Wednesday, July 9, 2008

Mickey Mouse: A brief history of an endangered species fiasco

In what will surely go down as one of biggest absurdities in the history of the Endangered Species Act -- and that's saying something -- the U.S. Fish and Wildlife Service yesterday removed Preble’s meadow jumping mice in Wyoming from the endangered species list, while the creature’s identical cousins, just across the state line in Colorado, remain "threatened." Read about the culmination of this regulatory fiasco here.

A book could be (and should be) written about the long, strange saga of the creature intermittently known as the Preble’s meadow jumping mouse, which I followed closely during my years at The Colorado Springs Gazette. But I can’t possibly recount every plot point and bureaucratic intrigue here. Trying to do so would make my head spin right off my shoulders.

Here it is in bullet points, however.

  • Jumping mouse listed as threatened subspecies in 1998, based on a cursory examination of three dusty old museum specimens. Listing motivated, as usual, by desire of greens and no-growthers to stymie development along the Rocky Mountain Front Range. The creature, which hibernates for 8 months of the year, is gleefully dubbed "Mighty Mouse" for its ability to stop building projects in their tracks.
  • Critical habitat designation follows, endangering property rights and imposing enormous mitigation costs over large swaths of two states.
  • After questions are raised about the listing decision, genetic testing debunks creature’s bona fides as a unique subspecies, leading to calls for de-listing and regulatory relief.
  • All hell breaks loose. Greens go ape. Embarrassed federal bureaucrats circle the wagons and plot their response.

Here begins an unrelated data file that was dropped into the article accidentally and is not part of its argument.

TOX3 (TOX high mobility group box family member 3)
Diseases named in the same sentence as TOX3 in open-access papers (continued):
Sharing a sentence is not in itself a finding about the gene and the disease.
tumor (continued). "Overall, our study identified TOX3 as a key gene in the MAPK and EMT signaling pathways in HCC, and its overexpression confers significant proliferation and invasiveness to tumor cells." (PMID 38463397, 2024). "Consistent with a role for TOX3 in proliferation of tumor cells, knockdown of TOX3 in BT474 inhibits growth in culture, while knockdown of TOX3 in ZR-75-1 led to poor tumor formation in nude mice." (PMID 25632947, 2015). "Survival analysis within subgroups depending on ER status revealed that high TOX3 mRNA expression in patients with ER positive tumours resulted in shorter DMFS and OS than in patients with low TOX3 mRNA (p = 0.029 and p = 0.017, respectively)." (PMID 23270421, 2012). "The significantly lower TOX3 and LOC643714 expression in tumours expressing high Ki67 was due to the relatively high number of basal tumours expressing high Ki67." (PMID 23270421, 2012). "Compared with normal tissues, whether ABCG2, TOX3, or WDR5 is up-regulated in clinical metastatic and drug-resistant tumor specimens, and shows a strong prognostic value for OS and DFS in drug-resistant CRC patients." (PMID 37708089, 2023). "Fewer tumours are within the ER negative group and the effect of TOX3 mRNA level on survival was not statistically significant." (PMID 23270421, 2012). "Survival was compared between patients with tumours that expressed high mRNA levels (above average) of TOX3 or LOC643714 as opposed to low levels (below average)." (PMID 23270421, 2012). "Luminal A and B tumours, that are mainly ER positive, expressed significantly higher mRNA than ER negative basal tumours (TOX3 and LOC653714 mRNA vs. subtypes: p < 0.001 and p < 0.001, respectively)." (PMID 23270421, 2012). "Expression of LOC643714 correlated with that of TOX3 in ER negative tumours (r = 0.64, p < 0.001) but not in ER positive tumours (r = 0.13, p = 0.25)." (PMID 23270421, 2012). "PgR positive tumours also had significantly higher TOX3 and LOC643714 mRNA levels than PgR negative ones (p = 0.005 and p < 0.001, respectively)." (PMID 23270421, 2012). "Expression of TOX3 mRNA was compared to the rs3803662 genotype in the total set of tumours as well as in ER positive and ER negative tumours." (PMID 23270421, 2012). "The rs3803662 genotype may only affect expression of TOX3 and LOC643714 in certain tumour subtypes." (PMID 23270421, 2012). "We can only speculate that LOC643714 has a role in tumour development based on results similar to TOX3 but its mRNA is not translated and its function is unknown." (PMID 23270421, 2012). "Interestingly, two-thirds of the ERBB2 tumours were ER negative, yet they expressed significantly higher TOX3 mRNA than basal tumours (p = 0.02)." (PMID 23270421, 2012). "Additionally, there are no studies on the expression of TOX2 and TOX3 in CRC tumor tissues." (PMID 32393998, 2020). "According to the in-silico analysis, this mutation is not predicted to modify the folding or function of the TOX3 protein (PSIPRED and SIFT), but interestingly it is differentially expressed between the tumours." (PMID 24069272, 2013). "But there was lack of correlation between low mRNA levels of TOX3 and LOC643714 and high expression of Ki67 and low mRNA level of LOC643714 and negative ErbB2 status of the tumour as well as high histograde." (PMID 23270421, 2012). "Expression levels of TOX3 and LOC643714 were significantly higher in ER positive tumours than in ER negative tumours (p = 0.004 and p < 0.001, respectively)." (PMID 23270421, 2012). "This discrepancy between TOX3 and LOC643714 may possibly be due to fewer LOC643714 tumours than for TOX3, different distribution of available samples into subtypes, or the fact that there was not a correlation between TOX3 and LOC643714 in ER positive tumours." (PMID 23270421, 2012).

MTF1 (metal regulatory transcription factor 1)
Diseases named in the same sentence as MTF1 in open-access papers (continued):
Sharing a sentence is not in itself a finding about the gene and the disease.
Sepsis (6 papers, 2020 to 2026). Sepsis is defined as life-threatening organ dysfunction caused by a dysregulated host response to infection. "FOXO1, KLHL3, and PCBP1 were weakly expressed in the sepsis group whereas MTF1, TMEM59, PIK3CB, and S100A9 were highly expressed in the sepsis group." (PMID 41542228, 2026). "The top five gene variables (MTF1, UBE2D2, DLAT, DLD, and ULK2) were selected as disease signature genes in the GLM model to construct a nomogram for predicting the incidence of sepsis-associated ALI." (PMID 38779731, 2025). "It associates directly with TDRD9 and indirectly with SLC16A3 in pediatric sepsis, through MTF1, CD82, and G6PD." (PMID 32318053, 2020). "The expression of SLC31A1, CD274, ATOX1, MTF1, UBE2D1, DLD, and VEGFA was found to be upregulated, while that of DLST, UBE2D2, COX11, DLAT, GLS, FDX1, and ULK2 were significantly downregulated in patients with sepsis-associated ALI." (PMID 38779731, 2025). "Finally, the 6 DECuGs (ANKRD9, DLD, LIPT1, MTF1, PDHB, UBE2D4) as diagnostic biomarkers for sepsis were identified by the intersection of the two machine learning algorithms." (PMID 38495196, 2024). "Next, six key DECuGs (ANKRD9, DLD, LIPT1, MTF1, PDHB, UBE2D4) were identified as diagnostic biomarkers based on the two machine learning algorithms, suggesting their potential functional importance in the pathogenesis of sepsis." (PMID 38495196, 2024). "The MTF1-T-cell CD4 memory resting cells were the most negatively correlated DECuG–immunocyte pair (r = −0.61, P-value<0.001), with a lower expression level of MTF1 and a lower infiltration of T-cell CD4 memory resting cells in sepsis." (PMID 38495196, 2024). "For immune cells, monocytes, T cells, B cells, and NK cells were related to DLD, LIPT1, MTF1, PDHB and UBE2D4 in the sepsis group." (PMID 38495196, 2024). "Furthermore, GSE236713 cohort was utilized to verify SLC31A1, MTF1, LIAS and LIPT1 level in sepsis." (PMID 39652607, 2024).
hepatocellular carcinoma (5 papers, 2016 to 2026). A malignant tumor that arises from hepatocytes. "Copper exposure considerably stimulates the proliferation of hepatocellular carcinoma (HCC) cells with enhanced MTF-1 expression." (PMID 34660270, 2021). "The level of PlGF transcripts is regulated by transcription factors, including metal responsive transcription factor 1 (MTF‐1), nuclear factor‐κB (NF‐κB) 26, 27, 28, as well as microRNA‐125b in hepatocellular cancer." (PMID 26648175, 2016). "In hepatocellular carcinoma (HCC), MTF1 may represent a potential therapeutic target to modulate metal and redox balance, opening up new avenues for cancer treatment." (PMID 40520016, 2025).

• An eco-Inquisition is launched against Dr. Rob Ramey, the biologist who courted heresy by daring to 1.) challenge the creature’s status as a subspecies, and 2.) raise questions before a congressional committee about the scientific integrity of the Endangered Species Act. Controversy and outside pressure cost Ramey his prestigious position at the Denver Museum of Nature and Science, as well as a later consulting contract with the Department in Interior. [Vince Carroll of the Rocky Mountain News laid out some of the ugly particulars here. And we editorialized on the subject when I was with The Colorado Springs Gazette.]
  • Feds in regional office go looking for a biologist who will debunk Ramey, and they find one – surprise! – who works for the federal government. His study – voila! – reaffirms mouse’s status as unique subspecies.

    De-listing process grinds to a halt, while an “independent” review panel -- selected by a contractor under hire to the USFWS -- pretends to objectively weigh the conflicting evidence. The dispute, roughly speaking, is between “lumpers” and “splitters,” which is more fully explained here. Ramey – who isn’t anti-ESA but believes the law is being misused – likened this experience to becoming the target of the Spanish Inquisition.
  • Agency officials side against Ramey and with the splitters, to no one's surprise, since slicing and dicing the genetic code so precisely, in search of otherwise insignificant and imperceptible differences, creates a potentially infinite number of listable subspecies. And that means a potentially infinite new expansion of agency budgets and regulatory clout.